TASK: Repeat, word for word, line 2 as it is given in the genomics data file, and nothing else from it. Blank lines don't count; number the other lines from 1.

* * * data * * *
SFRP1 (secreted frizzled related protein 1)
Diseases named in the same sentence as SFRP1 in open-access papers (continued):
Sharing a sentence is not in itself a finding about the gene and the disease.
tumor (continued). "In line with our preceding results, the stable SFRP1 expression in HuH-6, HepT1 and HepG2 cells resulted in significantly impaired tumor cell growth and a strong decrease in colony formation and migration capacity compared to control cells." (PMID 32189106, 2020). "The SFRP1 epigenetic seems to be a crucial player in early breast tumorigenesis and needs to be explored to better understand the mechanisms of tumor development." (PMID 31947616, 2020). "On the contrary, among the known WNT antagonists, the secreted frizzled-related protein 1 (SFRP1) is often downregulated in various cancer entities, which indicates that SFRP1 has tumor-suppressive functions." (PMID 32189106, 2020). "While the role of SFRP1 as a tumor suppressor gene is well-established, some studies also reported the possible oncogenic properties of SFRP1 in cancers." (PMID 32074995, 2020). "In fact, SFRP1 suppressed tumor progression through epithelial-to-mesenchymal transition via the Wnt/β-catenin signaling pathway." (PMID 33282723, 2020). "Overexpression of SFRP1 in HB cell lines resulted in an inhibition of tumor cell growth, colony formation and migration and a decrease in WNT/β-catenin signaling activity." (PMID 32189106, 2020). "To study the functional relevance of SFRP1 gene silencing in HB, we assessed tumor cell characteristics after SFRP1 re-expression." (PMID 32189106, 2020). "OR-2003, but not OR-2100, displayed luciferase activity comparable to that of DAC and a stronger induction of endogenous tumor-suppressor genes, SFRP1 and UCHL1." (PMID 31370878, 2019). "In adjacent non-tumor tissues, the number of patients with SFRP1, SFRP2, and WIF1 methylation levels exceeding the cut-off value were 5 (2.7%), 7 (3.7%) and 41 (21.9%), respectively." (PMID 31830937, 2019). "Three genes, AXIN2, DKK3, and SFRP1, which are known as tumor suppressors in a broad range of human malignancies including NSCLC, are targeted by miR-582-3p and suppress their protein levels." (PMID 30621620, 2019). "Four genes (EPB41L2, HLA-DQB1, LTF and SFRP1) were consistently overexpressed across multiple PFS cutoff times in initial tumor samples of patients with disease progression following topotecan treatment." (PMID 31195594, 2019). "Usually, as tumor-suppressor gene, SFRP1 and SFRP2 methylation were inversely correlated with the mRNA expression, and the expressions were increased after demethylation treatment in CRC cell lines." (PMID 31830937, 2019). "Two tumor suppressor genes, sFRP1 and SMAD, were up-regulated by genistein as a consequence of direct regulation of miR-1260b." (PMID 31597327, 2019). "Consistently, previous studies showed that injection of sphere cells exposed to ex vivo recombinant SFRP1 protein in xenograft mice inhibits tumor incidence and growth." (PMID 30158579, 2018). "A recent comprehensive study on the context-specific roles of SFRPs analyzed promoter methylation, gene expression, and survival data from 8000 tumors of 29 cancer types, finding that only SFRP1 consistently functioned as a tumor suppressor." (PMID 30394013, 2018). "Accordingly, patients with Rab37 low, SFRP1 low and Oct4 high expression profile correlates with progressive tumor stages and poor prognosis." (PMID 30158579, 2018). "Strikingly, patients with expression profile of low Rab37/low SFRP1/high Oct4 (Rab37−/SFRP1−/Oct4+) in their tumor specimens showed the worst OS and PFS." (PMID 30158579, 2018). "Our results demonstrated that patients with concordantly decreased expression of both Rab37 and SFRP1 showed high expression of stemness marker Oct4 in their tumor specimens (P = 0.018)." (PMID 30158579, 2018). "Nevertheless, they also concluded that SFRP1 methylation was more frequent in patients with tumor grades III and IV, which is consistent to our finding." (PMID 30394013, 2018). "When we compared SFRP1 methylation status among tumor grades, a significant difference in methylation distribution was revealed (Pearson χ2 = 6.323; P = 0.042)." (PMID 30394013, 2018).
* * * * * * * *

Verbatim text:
Diseases named in the same sentence as SFRP1 in open-access papers (continued):